Conditions in the world obviously are very bad indeed. I really do not need to review in this presence, the effect of the atomic bomb, the assurance of more powerful atomic bombs, the fact that atomic spray raised from a bomb in New York Harbor could destroy all life in that city, the biological warfare which scientists tell us makes possible now the atomization of virus which any competent chemist can make in a bathtub, enough to destroy the population of the United States.

I would like, if I may, to say this:

Some 200 years ago, the philosopher Rousseau, whom you have doubtless read, pointed out that things are not civilization, that a savage with a bow and an arrow can do a lot of damage before he is stopped, but not nearly so much as a man with a gun or a cannon.

Since then the progressive command of technology over material development and gadgets and bathtubs and electric lights and the


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things with which the dictionary is bulging, have created a command over material development which was beyond what Rousseau contemplated but exactly in line with his thinking, and it is believed by many men wiser than 1—it was believed even before the atomic bomb came, sir—that we were facing what James Truslow Adams called the greatest crisis in recorded history.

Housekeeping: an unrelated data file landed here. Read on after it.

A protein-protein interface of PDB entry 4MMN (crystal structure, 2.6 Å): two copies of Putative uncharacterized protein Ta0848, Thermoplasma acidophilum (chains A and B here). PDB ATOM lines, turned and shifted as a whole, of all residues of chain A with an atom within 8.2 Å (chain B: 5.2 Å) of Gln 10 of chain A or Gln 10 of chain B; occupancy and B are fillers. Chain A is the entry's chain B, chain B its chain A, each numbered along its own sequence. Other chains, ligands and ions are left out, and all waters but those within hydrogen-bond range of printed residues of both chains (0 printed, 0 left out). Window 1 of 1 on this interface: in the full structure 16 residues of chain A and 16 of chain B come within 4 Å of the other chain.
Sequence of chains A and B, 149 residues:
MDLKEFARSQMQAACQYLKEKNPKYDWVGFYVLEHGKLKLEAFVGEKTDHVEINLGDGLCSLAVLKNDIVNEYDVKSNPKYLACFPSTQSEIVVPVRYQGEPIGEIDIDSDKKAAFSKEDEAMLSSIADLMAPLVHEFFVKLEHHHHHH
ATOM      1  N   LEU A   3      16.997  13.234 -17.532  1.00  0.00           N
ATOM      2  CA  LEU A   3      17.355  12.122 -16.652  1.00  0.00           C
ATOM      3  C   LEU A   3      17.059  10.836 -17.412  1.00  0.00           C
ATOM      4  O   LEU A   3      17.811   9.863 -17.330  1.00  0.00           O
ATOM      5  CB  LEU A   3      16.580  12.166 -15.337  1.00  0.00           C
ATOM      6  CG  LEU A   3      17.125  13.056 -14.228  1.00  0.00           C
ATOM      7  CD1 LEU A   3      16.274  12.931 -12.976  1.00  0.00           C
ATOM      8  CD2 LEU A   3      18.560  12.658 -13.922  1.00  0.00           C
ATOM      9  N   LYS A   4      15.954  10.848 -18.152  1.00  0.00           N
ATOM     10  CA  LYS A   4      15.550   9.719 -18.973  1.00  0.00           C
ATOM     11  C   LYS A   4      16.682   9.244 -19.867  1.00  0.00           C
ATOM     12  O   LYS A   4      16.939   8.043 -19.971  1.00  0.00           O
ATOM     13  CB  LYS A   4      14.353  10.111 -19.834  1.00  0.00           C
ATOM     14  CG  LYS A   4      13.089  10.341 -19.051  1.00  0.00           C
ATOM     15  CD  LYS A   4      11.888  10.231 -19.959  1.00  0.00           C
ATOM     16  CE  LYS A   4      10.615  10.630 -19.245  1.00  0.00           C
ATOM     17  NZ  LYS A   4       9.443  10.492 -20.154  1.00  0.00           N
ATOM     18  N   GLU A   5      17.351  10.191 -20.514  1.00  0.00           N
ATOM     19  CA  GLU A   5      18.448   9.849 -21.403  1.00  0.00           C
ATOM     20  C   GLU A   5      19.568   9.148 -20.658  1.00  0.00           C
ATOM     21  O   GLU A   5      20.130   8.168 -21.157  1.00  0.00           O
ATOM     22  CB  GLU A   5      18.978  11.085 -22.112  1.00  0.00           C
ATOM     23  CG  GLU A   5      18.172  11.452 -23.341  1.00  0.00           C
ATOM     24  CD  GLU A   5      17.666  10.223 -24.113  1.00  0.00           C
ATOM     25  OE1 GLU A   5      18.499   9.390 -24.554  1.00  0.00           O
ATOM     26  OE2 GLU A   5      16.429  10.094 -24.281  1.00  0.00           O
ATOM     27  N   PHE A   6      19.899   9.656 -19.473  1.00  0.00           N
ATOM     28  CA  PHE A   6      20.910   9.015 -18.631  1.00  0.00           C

Now with the atom bomb we have obviously reached what the Greeks used to call the perapatea, the turning point in a drama, which marked a radical departure from what had gone before.

The growth of material civilization—there is a long speech which could be made about it, but there is no time for that. It seems to have resulted in a civilization, so-called, which is like one of those curious creatures that one sees in an insane asylum, with enormous physical power and intellectual acuity, and the moral and spiritual development of a backward and vicious child.

Such is the culmination of the material civilization at the present time, and its final triumph is that it has acquired the power to destroy itself overnight and commit suicide.